The Chain of Destiny

Bram Stoker

The Chain of Destiny Page 15

I felt amazed somehow. I expected to see her; and yet I was surprised, for I had not seen her for a long time-a long, long time. I knew that she was dead-could I be dead, too? I looked at her again more carefully, and as I looked, the old features died away, but the expression remained the same. And then the dear, well-known face of Mrs. Trevor grew slowly before me. She smiled as she saw the look of recognition in my eyes, and, bending down, kissed me very tenderly. As she drew back her head something warm fell on my face. I wondered what this could be, and after thinking for a long time, to do which I closed my eyes, I came to the conclusion that it was a tear. After some more thinking I opened my eyes to see why she was crying; but she was gone, and I could see that although the window-blinds were pulled up the room was almost dark. I felt much more awake and much stronger than I had been before, and tried to call Mrs. Trevor. A woman got up from a chair behind the bed-curtains and went to the door, said something, and came back and settled my pillows.

"Where is Mrs. Trevor?" I asked, feebly. "She was here just now."

The woman smiled at me cheerfully, and answered:

"She will be here in a moment. Dear heart! but she will be glad to see you so strong and sensible."

After a few minutes she came into the room, and, bending over me, asked me how I felt. I said that I was all right-and then a thought struck me, so I asked,

"What was the matter with me?"

I was told that I had been ill, very ill, but that I was now much better. Something, I know not what, suddenly recalled to my memory all the scene of the bedroom, and the fright which my folly had caused, and I grew quite dizzy with the rush of blood to my head. But Mrs. Trevor's arm supported me, and after a time the faintness passed away, and my memory was completely restored. I started violently from the arm that held me up, and called out:

"Is she all right? I heard her say, 'saved.' Is she all right?"

"Hush, dear boy, hush-she is all right. Do not excite yourself."

"Are you deceiving me?" I inquired. "Tell me all-I can bear it. Is she well or no?"

"She has been very ill, but she is now getting strong and well, thank God."

I began to cry, half from weakness and half from joy, and Mrs. Trevor seeing this, and knowing with the sweet instinct of womanhood that I would rather be alone, quickly left the room, after making a sign to the nurse, who sank again to her old place behind the bed-curtain.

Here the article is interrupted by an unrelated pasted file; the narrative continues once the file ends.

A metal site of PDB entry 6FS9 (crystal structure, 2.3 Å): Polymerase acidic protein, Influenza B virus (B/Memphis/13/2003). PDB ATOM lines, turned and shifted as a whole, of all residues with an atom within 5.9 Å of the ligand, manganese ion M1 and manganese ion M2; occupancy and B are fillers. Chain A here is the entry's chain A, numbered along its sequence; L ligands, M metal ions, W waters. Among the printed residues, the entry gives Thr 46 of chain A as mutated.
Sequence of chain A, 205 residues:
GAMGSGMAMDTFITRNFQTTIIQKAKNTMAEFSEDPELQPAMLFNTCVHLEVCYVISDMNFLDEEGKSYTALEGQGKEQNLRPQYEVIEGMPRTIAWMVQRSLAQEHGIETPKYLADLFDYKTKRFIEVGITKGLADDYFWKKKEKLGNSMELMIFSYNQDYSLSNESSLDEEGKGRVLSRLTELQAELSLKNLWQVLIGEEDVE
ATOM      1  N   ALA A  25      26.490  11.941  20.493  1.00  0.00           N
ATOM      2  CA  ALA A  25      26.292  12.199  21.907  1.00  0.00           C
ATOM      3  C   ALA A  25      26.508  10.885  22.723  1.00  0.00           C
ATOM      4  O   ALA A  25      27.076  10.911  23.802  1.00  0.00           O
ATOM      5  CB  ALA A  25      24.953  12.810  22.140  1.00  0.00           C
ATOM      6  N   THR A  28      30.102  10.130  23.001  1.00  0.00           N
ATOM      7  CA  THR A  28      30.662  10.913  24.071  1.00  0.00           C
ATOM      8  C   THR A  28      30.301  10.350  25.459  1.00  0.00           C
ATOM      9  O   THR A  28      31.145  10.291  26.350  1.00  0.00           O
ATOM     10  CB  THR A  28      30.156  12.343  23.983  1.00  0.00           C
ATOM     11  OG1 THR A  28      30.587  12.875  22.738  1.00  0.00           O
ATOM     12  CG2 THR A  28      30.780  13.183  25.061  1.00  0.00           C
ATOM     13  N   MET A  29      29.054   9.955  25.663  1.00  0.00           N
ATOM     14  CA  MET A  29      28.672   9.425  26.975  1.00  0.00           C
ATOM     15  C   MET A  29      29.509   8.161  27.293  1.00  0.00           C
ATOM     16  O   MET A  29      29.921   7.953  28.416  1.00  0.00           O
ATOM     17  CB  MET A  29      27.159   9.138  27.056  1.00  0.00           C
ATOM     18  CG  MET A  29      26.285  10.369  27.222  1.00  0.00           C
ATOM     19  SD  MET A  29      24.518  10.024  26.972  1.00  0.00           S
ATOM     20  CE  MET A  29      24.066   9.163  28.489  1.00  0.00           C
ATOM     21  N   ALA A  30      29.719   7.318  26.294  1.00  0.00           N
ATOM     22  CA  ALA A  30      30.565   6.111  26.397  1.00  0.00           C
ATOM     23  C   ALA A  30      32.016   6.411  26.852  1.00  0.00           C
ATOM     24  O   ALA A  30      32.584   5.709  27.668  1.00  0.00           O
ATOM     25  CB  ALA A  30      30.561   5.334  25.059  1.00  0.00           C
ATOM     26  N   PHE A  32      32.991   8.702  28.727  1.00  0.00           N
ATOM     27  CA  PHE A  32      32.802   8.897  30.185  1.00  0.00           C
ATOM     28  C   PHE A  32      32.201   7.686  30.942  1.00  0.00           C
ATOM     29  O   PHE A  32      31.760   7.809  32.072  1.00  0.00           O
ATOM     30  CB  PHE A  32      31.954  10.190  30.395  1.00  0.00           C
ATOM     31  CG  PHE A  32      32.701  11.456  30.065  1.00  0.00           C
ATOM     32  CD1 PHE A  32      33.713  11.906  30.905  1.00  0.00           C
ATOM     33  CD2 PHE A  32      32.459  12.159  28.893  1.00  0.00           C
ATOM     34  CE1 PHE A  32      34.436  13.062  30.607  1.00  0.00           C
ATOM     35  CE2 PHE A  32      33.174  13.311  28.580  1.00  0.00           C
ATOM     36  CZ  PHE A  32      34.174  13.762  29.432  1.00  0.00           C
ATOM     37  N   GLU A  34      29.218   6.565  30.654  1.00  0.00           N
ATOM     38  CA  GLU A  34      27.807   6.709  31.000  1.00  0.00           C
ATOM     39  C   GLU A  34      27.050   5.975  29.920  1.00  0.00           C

I thought for long; and all the time from my first coming to Scarp to the moment of unconsciousness after I sprung through the window came back to me as in a dream. Gradually the room became darker and darker, and my thoughts began to give semblance to the objects around me, till at length the visible world passed away from my wearied eyes, and in my dreams I continued to think of all that had been. I have a hazy recollection of taking some food and then relapsing into sleep; but remember no more distinctly until I woke fully in the morning and found Mrs. Trevor again in the room. She came over to my bedside, and sitting down said gaily-

"Ah, Frank, you look bright and strong this morning, dear boy. You will soon be well now I trust."

Her cool deft fingers settled my pillow and brushed back the hair from my forehead. I took her hand and kissed it, and the doing so made me very happy. By-and-by I asked her how was Miss Fothering.

"Better, much better this morning. She has been asking after you ever since she has been able; and to-day when I told her how much better you were she brightened up at once."

I felt a flush painfully strong rushing over my face as she spoke, but she went on-

"She has asked me to let her see you as soon as both of you are able. She wants to thank you for your conduct on that awful night. But there, I won't tell any more tales-let her tell you what she likes herself."

"To thank me-me-for what? For having brought her to the verge of madness or perhaps death through my silly fears and imagination. Oh, Mrs. Trevor, I know that you never mock anyone-but to me that sounds like mockery."

She leaned over me as she sat on my bedside and said, oh, so sweetly, yet so firmly that a sense of the truth of her words came at once upon me-

"If I had a son I would wish him to think as you have thought, and to act as you have acted. I would pray for it night and day and if he suffered as you have done, I would lean over him as I lean over you now and feel glad, as I feel now, that he had thought and acted as a true-hearted man should think and act. I would rejoice that God had given me such a son; and if he should die-as I feared at first that you should-I would be a prouder and happier woman kneeling by his dead body than I would in clasping a different son, living, in my arms.

Oh, how my weak fluttering heart did beat as she spoke. With pity for her blighted maternal instincts, with gladness that a true-hearted woman had approved of my conduct toward a woman whom I loved, and with joy for the deep love for myself.

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Bram Stoker

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